- Greenback guage trades in narrowest range since June 2014 FOMC
- Central bank says rate path depends on economy, global markets
Currency traders are hearing the Federal Reserve loud and clear. The central bank issued its first interest-rate decision since ending seven years of unprecedented stimulus and it prompted barely a quiver in foreign-exchange markets.
The U.S. currency traded in its tightest range for a Fed-decision day since June 2014 versus a basket of 10 global counterparts after the central bank left rates unchanged, in line with forecasts. While policy makers said they were “closely monitoring global economic and financial developments,” officials reiterated that rate increases will depend on how the economy performs.
“They did a nice job in walking that fine line,” said Tom Kersting, head of Edward Jones & Co.’s fixed-income research department in St. Louis. “What the Fed did today was acknowledge, or reinforce, what the market and investors already knew: there is a fair amount of uncertainty.”
Financial markets have been gripped by volatility since the start of the year amid concern that an economic slowdown in China would stunt growth around the world. At the same time, the U.S. economy continues to show signs of strength, including the lowest unemployment rates since 2008, posing a dilemma for the central bank in balancing overseas risks with domestic pressures.
The Bloomberg Dollar Spot Index, which tracks the currency versus 10 peers, added 0.1 percent as of 5 p.m. in New York, little changed from its level at 2 p.m. when the Fed released its statement. The measure fluctuated between 1,244.91 and 1,250.28 on Wednesday.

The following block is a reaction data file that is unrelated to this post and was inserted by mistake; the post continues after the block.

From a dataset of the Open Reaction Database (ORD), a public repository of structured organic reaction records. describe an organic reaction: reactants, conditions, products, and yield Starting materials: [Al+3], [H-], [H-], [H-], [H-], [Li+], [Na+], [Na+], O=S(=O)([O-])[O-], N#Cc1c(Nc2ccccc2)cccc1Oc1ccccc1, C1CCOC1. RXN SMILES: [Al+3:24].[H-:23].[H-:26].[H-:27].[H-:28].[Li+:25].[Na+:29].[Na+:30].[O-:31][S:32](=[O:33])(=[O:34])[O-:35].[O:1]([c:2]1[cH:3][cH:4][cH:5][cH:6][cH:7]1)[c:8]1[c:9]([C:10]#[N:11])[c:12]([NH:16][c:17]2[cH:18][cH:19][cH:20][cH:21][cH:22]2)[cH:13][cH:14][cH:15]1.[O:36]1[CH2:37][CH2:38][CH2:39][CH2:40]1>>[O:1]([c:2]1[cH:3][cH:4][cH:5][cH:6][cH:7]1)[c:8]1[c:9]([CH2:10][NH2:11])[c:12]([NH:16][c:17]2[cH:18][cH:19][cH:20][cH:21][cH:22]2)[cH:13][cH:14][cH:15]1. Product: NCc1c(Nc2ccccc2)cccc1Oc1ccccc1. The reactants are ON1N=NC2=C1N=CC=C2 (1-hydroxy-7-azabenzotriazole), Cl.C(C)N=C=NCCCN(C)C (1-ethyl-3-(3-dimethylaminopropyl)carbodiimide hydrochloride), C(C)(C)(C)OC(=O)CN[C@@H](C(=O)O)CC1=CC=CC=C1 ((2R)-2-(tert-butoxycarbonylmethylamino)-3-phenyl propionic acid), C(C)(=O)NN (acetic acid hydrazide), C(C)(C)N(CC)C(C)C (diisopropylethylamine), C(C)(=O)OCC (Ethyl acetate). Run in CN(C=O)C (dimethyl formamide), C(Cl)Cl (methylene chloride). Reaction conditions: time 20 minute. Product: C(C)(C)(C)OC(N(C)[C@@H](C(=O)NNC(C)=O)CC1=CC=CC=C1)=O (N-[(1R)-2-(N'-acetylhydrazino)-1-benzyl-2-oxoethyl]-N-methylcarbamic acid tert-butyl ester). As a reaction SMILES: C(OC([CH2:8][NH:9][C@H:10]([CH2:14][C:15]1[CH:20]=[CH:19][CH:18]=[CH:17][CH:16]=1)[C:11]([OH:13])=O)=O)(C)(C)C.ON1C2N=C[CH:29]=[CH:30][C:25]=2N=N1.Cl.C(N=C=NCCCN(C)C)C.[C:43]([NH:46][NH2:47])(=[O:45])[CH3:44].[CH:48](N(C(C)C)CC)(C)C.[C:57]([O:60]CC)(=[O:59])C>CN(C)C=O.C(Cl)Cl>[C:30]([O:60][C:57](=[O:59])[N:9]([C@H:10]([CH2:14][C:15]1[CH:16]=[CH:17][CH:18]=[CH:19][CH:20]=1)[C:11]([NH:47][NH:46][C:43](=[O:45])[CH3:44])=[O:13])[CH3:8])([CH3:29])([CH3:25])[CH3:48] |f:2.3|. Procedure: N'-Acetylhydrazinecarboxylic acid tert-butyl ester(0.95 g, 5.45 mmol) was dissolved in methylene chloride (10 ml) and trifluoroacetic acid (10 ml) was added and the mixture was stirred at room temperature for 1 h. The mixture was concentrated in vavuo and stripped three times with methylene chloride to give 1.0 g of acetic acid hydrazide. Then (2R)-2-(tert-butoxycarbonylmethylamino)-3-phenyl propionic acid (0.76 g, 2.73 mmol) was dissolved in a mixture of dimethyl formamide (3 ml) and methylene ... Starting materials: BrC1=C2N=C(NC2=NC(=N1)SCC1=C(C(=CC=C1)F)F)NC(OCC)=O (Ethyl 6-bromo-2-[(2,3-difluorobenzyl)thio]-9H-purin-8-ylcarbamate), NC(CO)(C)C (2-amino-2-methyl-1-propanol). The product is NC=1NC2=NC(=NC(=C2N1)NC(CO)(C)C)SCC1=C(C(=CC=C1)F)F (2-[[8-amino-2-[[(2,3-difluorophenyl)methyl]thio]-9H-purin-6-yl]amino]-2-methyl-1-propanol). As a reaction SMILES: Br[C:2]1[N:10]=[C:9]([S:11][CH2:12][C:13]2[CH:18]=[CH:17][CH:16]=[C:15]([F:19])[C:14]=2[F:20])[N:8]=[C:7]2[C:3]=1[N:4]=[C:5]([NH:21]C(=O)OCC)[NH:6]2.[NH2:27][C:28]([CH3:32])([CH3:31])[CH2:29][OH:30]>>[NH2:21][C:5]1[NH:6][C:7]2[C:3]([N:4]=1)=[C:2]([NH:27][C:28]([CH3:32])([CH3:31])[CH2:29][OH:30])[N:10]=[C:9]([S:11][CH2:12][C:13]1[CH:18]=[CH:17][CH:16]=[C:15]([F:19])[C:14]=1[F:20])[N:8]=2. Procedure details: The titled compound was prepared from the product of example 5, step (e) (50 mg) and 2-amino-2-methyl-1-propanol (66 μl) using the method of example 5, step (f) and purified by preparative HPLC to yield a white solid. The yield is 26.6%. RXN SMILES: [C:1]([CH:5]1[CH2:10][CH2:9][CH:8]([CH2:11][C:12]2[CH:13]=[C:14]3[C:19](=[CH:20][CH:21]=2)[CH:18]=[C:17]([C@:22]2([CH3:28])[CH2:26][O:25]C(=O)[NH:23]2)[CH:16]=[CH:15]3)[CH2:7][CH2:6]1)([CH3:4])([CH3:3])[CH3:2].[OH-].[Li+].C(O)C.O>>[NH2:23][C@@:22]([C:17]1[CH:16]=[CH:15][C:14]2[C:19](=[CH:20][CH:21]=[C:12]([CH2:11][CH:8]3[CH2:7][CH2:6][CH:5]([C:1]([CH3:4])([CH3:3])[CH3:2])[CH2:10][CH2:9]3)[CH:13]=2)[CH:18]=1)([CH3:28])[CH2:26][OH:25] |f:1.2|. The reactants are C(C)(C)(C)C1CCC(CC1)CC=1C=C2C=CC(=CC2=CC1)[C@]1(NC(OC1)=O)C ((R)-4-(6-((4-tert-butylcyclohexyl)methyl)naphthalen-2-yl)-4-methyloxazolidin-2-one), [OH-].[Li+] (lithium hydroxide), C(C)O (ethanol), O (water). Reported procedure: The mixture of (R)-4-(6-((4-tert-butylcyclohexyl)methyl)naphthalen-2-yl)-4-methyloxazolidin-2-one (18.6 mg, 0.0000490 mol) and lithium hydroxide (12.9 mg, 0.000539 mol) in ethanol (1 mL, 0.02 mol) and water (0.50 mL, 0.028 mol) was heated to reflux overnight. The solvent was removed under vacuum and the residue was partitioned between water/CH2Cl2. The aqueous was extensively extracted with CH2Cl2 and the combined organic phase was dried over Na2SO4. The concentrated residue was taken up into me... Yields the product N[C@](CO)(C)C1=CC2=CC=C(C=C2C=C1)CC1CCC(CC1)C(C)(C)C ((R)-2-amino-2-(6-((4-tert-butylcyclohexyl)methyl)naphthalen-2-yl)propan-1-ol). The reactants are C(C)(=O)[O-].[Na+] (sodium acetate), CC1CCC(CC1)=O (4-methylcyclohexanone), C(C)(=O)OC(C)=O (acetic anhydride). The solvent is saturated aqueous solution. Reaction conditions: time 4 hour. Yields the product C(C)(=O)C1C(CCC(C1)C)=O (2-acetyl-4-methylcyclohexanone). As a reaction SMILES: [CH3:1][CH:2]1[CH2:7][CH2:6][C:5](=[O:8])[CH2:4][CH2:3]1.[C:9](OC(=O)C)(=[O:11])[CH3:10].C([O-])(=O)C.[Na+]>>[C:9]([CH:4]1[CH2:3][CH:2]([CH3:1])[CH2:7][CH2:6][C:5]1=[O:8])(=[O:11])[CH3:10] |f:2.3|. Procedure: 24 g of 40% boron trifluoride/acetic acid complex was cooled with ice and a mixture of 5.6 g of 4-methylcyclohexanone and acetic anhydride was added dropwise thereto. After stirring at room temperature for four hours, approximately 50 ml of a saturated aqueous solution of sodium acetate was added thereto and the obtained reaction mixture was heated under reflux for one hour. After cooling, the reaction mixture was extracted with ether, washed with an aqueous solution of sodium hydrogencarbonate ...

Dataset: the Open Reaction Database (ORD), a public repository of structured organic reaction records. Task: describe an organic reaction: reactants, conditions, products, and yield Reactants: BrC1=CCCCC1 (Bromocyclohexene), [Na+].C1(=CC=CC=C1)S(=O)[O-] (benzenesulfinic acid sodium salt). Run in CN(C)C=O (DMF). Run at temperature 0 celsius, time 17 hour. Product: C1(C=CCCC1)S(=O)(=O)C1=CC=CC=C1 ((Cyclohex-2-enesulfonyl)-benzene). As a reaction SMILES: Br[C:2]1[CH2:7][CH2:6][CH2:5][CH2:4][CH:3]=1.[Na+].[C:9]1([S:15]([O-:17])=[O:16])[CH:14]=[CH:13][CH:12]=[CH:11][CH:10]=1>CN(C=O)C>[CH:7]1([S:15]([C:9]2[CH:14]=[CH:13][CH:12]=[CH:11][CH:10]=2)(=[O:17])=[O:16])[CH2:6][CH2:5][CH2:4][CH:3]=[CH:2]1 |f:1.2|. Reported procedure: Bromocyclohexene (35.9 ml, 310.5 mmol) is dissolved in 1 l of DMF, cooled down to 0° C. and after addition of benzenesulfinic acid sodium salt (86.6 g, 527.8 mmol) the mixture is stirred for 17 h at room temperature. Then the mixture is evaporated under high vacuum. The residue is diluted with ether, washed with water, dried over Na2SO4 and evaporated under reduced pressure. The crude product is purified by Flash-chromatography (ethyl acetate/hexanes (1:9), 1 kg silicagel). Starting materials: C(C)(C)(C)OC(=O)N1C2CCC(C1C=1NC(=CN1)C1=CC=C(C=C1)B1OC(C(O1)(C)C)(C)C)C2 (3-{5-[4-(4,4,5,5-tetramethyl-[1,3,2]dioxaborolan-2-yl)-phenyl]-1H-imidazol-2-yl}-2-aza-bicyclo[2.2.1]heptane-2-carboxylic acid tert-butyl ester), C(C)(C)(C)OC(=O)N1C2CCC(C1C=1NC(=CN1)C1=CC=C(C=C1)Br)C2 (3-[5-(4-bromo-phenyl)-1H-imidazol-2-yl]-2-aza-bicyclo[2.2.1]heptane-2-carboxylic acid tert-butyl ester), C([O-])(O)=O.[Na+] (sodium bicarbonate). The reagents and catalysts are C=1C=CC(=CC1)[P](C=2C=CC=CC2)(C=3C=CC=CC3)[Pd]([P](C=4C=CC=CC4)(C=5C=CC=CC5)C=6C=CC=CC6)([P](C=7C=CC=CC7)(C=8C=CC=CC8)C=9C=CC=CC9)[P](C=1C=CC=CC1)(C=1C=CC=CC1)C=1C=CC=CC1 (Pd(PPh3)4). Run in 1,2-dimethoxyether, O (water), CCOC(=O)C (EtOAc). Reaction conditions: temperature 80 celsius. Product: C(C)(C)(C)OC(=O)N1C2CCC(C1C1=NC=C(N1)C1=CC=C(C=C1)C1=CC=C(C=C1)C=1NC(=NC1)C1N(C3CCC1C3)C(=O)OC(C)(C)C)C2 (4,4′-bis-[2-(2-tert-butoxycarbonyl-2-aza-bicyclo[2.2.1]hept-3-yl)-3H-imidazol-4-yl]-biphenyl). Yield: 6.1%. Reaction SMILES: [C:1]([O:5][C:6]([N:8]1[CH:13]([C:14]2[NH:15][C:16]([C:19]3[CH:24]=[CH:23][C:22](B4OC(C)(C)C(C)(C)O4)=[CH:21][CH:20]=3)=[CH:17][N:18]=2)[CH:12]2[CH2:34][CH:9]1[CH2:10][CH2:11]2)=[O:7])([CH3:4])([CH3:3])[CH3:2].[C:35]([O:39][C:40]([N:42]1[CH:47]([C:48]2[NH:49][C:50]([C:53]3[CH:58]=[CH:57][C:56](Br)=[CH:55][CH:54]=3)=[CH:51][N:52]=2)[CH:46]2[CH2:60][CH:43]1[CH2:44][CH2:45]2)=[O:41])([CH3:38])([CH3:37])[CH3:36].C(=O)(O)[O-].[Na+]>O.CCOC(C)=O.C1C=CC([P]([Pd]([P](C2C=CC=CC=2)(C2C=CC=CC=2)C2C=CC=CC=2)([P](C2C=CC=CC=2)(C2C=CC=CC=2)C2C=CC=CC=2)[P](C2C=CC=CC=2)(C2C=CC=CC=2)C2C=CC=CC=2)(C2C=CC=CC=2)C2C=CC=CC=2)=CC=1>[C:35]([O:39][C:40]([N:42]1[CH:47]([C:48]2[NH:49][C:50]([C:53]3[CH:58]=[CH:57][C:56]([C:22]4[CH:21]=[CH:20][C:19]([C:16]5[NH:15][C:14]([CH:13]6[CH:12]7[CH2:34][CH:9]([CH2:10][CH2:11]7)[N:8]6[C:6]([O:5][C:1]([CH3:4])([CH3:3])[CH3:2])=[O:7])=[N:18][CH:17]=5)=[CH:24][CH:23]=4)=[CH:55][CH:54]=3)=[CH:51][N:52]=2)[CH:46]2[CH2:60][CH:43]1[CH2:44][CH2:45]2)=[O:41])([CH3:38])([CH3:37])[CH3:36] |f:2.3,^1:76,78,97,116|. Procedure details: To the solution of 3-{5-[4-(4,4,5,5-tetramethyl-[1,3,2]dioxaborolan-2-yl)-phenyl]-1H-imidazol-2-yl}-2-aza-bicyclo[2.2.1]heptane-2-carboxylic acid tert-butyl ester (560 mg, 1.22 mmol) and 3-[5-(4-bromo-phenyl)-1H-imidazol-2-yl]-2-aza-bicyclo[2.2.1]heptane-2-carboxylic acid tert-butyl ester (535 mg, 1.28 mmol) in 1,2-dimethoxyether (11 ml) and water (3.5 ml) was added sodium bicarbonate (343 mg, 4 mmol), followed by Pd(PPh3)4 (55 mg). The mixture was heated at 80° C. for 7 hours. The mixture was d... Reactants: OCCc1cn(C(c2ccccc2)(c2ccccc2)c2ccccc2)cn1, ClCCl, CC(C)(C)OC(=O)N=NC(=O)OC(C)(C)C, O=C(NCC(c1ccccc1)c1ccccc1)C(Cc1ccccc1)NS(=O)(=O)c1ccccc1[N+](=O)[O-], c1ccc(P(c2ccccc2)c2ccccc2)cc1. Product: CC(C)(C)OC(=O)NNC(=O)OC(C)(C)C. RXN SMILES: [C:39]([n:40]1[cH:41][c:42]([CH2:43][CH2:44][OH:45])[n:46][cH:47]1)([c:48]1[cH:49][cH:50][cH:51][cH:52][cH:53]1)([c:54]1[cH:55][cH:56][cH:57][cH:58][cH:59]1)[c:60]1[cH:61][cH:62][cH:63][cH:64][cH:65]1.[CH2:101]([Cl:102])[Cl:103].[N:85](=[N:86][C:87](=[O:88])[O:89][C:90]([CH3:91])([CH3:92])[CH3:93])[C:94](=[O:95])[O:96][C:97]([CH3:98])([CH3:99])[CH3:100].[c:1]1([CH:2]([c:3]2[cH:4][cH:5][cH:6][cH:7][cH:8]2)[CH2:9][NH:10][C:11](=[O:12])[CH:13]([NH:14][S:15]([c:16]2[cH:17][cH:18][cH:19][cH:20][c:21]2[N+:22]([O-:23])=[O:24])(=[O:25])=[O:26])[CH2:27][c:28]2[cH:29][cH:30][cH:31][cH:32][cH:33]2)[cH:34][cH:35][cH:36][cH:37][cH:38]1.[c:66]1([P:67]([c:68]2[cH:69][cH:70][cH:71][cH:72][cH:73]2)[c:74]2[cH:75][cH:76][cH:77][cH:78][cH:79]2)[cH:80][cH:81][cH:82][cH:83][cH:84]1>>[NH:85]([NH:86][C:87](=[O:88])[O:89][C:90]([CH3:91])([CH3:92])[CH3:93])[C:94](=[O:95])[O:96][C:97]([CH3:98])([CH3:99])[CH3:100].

The euro gained 0.2 percent to $1.0893 while the yen slipped 0.2 percent to 118.68 per dollar.
Volatility has stalked investors in stocks, bonds and currencies this year, with measures of all three climbing to their highest since September. The Fed’s latest statement omitted a line from its previous one saying risks to the economic outlook were “balanced.”
“It does recognize some of the uncertainties and volatility that exist right now,” said Mike Materasso, co-chairman of the fixed-income policy committee at Franklin Templeton Investments in New York. “It is balanced, but it is a little bit more on the dovish side if anything. The market reaction -- at least on the fixed-income side -- has been fairly muted.” The company’s fixed-income group had $153 billion under management as of Dec. 31.
Traders see a 19 percent likelihood that the central bank will lift rates in March, down from 29 percent before Wednesday’s decision, data compiled by Bloomberg show. The calculations are based on the assumption that the effective fed funds rate will trade at the middle of the new target range after the next increase.
Policy makers still expect to increase rates at a “gradual” pace and see this supporting moderate economic expansion and a stronger jobs market, they said in a statement Wednesday following a two-day meeting in Washington. A first reading of growth in the fourth quarter scheduled for Jan. 29 is likely to show the economy slowed to 0.8 percent, from 2 percent in the three months through September, according to the median forecast of 85 analysts surveyed by Bloomberg.
“We’ve had two years of the dollar dominating and if the Fed can’t deliver what’s priced in, it gets very difficult,” said Lee Ferridge, the Boston-based head of macro strategy for North America at State Street Global Markets. “We’ll see worries ahead of that gross domestic product print."